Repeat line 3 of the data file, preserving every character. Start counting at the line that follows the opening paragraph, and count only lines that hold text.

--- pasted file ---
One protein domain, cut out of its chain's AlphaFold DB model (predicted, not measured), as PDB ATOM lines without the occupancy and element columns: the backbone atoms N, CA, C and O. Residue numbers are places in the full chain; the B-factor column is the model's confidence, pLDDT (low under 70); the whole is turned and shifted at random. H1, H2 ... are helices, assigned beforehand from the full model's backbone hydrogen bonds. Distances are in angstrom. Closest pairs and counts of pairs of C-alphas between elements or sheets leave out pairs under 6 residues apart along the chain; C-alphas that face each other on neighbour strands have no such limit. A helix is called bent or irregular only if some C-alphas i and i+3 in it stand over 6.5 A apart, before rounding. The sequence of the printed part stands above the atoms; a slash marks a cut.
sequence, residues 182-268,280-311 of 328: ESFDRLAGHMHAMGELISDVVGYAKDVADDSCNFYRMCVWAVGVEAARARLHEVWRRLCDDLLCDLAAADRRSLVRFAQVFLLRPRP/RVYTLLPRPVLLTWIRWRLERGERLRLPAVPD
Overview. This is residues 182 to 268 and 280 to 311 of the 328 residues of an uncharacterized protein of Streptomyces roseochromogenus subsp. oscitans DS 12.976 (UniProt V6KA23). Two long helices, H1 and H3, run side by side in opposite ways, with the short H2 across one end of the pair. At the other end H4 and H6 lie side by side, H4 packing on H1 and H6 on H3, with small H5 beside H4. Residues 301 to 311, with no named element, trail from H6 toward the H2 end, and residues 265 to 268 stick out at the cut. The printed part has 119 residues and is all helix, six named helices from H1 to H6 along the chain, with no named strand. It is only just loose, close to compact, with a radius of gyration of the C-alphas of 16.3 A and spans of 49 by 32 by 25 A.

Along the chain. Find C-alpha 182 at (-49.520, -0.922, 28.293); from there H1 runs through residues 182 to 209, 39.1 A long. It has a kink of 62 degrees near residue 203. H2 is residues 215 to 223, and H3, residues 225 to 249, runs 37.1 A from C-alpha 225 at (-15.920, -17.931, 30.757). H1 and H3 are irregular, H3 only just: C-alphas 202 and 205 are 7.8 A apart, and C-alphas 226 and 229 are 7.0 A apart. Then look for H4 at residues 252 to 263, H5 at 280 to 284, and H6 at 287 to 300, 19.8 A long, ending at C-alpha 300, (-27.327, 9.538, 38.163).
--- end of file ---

Along the chain. Find C-alpha 182 at (-49.520, -0.922, 28.293); from there H1 runs through residues 182 to 209, 39.1 A long. It has a kink of 62 degrees near residue 203. H2 is residues 215 to 223, and H3, residues 225 to 249, runs 37.1 A from C-alpha 225 at (-15.920, -17.931, 30.757). H1 and H3 are irregular, H3 only just: C-alphas 202 and 205 are 7.8 A apart, and C-alphas 226 and 229 are 7.0 A apart. Then look for H4 at residues 252 to 263, H5 at 280 to 284, and H6 at 287 to 300, 19.8 A long, ending at C-alpha 300, (-27.327, 9.538, 38.163).